There’s something about the dark of night (or winter, or stress, or a number of things) that brings out my inner demons.
I’ve struggled with depression since I was a teenager, obsessing over everything from my weight, appearance, success in school, and later competency as a wife and mother. The stresses of the day overwhelm me, and I feel like I can’t handle one more thing.
I’ve had dark days when I found myself sobbing hysterically for hours on end for no valid reason, and there was even a period in high school when I was so overwhelmed. It felt like there was no way out. All I wanted to do was sleep.
Even so, if I really look back on my depression over the years, it’s easy to see a pattern.
Depression has different levels. There are times (like when you can’t get out of bed or have a desire to harm yourself or others) when the best thing to do is to seek medical attention and medication.
However, I’ve also found that there are things you can do to help ward off or alleviate depression.
The second you stop taking care of yourself and aren’t keeping a thumb on the pulse of your depression, it can easily spiral out of control.
Simple Ways to Get Out of Your Slump
Chances are, the fight you just had with your spouse over taking out the garbage wasn’t the real reason why you burst into tears and locked yourself in the bathroom.
Think about what’s really causing your depression.
Sometimes, the smallest things can set you off. Maybe you’re tired or feeling frustrated because the kids aren’t listening. Maybe you haven’t had any time to yourself since before you had your first child three years ago. Maybe you’ve gained a little weight and are dreading your class reunion. Or, maybe it’s a combination of several little things.
Take some time to think about what’s really going on. Are you tired from staying up too late? Have you been putting in too many hours in the office? Are you feeling the “Facebook Blues” because all your friends seem to have it all together and you haven’t even changed your underwear today?
After you’ve identified the problem, try to think of some realistic solutions.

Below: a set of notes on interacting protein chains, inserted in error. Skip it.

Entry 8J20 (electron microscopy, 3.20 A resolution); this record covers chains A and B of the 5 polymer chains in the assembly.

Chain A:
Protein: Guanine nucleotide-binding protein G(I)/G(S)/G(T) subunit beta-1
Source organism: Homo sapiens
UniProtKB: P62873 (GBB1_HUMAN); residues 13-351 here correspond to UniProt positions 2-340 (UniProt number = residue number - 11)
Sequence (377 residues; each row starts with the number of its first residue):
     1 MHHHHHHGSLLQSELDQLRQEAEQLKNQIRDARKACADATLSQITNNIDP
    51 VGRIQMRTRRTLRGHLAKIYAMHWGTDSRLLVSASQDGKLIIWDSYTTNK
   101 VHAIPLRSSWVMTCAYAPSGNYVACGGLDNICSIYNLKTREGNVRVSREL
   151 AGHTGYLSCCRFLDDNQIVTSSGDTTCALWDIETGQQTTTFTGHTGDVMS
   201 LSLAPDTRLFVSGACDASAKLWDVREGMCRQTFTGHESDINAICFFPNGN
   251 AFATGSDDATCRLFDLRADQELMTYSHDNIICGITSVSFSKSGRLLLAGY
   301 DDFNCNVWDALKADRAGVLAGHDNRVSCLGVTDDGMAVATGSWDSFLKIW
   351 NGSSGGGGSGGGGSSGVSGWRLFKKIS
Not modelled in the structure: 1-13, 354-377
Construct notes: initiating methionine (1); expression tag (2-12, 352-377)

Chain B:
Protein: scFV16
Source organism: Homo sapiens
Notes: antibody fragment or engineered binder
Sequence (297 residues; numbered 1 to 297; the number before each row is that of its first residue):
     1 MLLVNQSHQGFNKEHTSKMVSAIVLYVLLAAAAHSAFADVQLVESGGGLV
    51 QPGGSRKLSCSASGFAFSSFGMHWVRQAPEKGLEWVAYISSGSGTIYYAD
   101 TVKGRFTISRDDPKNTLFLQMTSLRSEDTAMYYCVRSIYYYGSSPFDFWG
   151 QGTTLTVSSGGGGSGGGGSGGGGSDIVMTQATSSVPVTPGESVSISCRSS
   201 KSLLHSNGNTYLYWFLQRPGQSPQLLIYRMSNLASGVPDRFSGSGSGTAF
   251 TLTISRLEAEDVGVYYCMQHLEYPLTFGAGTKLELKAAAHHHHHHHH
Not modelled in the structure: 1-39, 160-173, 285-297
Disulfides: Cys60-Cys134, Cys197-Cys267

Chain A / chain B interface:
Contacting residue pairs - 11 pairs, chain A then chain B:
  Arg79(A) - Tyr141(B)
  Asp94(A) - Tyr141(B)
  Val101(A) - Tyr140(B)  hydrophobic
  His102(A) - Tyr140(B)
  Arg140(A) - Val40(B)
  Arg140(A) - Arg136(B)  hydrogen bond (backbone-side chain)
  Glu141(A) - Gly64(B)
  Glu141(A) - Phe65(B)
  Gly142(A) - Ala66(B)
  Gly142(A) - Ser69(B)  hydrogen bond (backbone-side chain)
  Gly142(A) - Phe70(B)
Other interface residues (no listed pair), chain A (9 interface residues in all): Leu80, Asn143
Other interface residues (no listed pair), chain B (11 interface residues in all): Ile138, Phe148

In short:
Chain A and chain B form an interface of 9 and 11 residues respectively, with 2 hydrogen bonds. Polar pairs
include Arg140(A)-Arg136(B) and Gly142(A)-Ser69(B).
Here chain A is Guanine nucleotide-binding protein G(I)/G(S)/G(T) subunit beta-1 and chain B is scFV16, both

If there’s no simple solution in sight (or you’re so frazzled that you couldn’t think of one if you tried), try one of the following ideas to clear your head.
1. Take some “me time”
Even if you just take fifteen minutes to paint your nails, do something for yourself. Take an extra long shower, get a haircut, get a massage, or even spend some time fixing your makeup and putting on some nice clothes.
Make an attempt to feel better about yourself from the outside in and give yourself a chance to process your emotions.
2. Drink some water
While drinking water may not boost your mood, it will make you feel better overall. Water flushes out toxins from your body, so imagine it flushing out your negative thoughts.
Also, water is healthy and every healthy thing that you do for yourself adds up!
3. Stay fulfilled
Spend some time to immerse yourself in a new hobby or a good book. Sometimes, reflecting on something other than your own problems can do you worlds of good.
Read a book (fiction is great to take your mind off your problems, but inspirational books are also great motivators), listen to a podcast, or take an online course (I recently signed up for a cookie decorating course through Craftsy because nothing screams happiness more than pretty cookies).
This isn’t just for all you baking and cooking lovers who need to burn off calories. Exercise, even in small, ten-minute increments, has been proven to boost your mood.
Especially if you have a chance to get outside and bask in the sunshine, exercise is the perfect opportunity to clear your head while doing something good for yourself.
I love going to classes at my local YMCA, but if you’re struggling to get out of the house, try doing a workout video. I just discovered Beachbody’s CIZE workout, which is a fun way to exercise (and the videos are short enough to do first thing in the morning or during the kids’ naptime).
Beachbody is also offering my readers free access to Beachbody On Demand for the next 30 days. Try out as many new, fun workouts as you want to pull yourself out of your slump.
5. Get the right amount of sleep
One of the first red flags of depression is a change in sleep patterns. Whether you’re sleeping too much or too little, the right amount of sleep can immediately put you in a better mood.